Quebec, Canada and the national unity crisis we outgrew

Posted on June 29, 2017 in Governance History – Opinion/Editorials
Jun. 28, 2017.   GLOBE EDITORIAL

The year 1967 conjures up vivid memories in Quebec. Montreal, then Canada’s largest city, hosted Expo 67, the country’s coming-out party. But the home of the world’s fair was also about to become ground zero for a generation-long national unity crisis.

The remarkable thing is how our endless sentence in the pit of despair is now largely forgotten. On the 150th anniversary of Confederation, that’s something to be thankful for.

Cast your mind back to the Quebec and Canada of 50 years ago. It’s not hard to imagine how badly things could have turned out.

 By Canada’s centennial year, the Quiet Revolution was growing decidedly more audible. Sovereigntist fever was starting to catch. And during the summer of Expo, Charles de Gaulle gave it a boost by stepping onto the balcony at Montreal City Hall and proclaiming, “Vive le Québec libre!”

Three years later: The October Crisis. A diplomat kidnapped. A cabinet minister murdered. And a prime minister on television telling the nation that he had no choice but to invoke the War Measures Act.

Six years after that, it’s Canada’s next great celebration of itself, the Montreal Olympics – followed by the election of the first Parti Québécois government.

For the next two decades, the country veered from Quebec-centered crisis to crisis. The 1980 referendum. The patriation of the Constitution, over the objections of the National Assembly. Meech Lake. The Bloc Québécois becoming Canada’s Official Opposition. The failure of the Charlottetown Accord. The near-death experience of the 1995 referendum.

But all the while, beneath the surface, Quebec was steadily changing. A French-speaking business elite arose, and the place of the French language became more secure than ever.

As a country we have, miraculously, come out the other end of les chicanes constitutionelles.

Thanks to compromise, exhaustion, the passage of time and the Clarity Act, independence is no longer top of mind in Quebec.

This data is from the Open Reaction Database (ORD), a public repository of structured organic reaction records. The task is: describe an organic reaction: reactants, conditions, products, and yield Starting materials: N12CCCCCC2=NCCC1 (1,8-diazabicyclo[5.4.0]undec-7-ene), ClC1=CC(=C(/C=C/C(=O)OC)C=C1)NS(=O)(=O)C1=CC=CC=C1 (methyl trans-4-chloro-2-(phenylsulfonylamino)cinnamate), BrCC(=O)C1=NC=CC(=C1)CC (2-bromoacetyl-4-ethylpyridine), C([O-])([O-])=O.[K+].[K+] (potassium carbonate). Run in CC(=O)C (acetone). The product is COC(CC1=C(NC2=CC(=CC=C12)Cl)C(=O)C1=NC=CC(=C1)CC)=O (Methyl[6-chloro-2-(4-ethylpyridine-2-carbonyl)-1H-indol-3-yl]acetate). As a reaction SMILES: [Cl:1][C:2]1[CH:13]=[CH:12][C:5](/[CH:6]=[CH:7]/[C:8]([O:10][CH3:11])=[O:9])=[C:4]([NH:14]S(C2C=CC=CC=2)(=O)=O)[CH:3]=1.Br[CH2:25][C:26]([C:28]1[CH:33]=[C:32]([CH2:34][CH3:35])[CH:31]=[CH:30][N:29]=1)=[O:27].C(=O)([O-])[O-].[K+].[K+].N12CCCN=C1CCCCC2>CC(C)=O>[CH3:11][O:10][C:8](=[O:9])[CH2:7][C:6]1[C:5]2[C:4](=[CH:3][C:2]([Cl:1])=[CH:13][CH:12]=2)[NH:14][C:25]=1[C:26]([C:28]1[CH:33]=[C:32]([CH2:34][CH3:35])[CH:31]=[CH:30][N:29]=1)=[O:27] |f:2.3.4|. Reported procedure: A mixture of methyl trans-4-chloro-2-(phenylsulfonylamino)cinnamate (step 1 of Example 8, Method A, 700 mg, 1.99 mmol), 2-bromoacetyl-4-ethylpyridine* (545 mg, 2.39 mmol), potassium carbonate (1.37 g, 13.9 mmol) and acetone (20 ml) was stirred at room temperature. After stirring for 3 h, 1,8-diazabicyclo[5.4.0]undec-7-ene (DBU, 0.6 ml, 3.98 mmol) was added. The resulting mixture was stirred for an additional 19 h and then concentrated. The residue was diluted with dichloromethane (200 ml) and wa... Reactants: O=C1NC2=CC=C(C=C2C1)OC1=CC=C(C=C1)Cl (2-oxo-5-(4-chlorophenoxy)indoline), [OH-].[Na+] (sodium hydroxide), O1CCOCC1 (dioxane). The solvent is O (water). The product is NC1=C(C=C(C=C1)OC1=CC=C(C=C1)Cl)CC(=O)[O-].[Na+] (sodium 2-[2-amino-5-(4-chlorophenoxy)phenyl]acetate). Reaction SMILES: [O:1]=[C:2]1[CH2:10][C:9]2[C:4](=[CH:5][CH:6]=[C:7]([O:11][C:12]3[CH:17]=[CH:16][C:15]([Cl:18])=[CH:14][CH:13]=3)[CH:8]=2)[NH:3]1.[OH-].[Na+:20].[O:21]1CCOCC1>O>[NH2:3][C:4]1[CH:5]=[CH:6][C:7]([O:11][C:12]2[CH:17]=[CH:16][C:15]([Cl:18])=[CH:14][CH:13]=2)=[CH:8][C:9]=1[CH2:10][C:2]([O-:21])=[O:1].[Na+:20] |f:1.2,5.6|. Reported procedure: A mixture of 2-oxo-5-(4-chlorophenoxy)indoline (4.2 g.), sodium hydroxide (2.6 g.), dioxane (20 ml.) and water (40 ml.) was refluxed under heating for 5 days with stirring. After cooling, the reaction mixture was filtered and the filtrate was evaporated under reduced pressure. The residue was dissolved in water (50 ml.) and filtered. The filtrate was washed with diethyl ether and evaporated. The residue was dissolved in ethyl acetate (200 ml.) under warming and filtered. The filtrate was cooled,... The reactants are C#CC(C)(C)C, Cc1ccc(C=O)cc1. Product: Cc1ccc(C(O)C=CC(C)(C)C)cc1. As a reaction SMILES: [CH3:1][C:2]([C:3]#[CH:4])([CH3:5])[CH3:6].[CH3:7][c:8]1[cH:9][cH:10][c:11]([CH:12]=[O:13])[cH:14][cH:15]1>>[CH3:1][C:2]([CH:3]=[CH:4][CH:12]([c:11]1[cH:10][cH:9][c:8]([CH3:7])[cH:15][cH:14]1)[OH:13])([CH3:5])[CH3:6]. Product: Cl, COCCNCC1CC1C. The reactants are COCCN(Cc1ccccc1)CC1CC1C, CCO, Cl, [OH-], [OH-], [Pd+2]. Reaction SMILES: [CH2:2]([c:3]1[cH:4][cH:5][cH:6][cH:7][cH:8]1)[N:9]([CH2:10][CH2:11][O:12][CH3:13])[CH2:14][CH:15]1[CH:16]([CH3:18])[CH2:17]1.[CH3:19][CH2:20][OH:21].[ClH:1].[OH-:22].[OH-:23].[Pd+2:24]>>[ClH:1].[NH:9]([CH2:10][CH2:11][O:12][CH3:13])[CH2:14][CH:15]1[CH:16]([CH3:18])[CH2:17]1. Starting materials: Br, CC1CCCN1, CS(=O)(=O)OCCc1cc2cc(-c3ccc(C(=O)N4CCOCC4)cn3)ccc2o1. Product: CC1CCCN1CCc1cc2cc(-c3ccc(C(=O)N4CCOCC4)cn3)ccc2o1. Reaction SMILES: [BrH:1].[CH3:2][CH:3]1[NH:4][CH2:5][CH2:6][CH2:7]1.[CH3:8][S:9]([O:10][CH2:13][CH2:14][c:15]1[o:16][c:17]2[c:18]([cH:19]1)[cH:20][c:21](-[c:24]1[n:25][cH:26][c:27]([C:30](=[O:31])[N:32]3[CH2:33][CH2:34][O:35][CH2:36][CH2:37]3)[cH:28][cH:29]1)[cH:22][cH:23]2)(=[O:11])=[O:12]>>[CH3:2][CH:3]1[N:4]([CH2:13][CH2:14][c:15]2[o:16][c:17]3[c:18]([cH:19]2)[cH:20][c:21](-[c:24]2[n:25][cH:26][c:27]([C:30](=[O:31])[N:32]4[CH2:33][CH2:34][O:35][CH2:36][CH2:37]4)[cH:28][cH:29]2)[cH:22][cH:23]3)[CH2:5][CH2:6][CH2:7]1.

As well, the benefits of a half-century of the non-sovereigntist part of the Quiet Revolution are tangible: Quebeckers are richer, better educated and better employed than ever.

And the formerly dominant fault-line in the province’s politics – sovereignty vs. federalism – has become increasingly over-shadowed by rural-urban questions, divergent regional interests and a more typical ideological divide between conservatives and social democrats.

Looking back at Quebec’s “traditional demands” – memorably articulated by former Premier Jean Lesage’s Maîtres chez nous manifesto and honed by each of his successors – is to realize nearly all have, to a greater or lesser degree, been sated.

Greater provincial autonomy; more control over taxation, international relations, immigration and cultural policy; opting out from federal programs with full compensation – all are a fait accompli.

Within Quebec, there are still wide regional disparities, and the province still lags the rest of the country economically, though by less than ever.

And yes, language insecurity persists: A poll commissioned by Le Devoir this past winter found 70 per cent of respondents believe French faces an existential threat in Quebec.

This despite a legal regime aimed at protecting the language – this year is the 40th anniversary of Bill 101 – and the fact that the province has more than seven million French-speaking residents.

According to Statistics Canada, only one in 10 Quebeckers is unable to carry on a conversation in French, a major increase compared to the 1960s. And while Quebec has shrunk as a share of Canada’s population (from 29 per cent in 1967 to 23 per cent today), the proportion of people in the province mostly speaking French at home, at 81.2 per cent, is about the same as the 83.5 per cent of people in the rest of Canada who mainly speak English.

Though language remains as the backdrop to every political debate, the reality is that French is not on the verge of disappearing in Quebec.

Recently, Premier Philippe Couillard tried to ever-so-gingerly re-open the constitutional discussion. Prime Minister Justin Trudeau was wise to want nothing to do with such an idea, but it’s important to recognize that the tenor in Quebec City is now different. Gone are the knife-to-the-throat brinkmanship and vitriolic rhetoric of the past.

Some in the sovereigntist movement would describe Quebec’s relationship with Canada as having grown into a loveless marriage.

Evidence suggests otherwise. As Canada marks its 150th anniversary, it’s possible to affirm that, for the vast majority of Quebeckers, Québécois and Canadian are not mutually exclusive ideas. It’s possible to be both. That’s progress worth celebrating.

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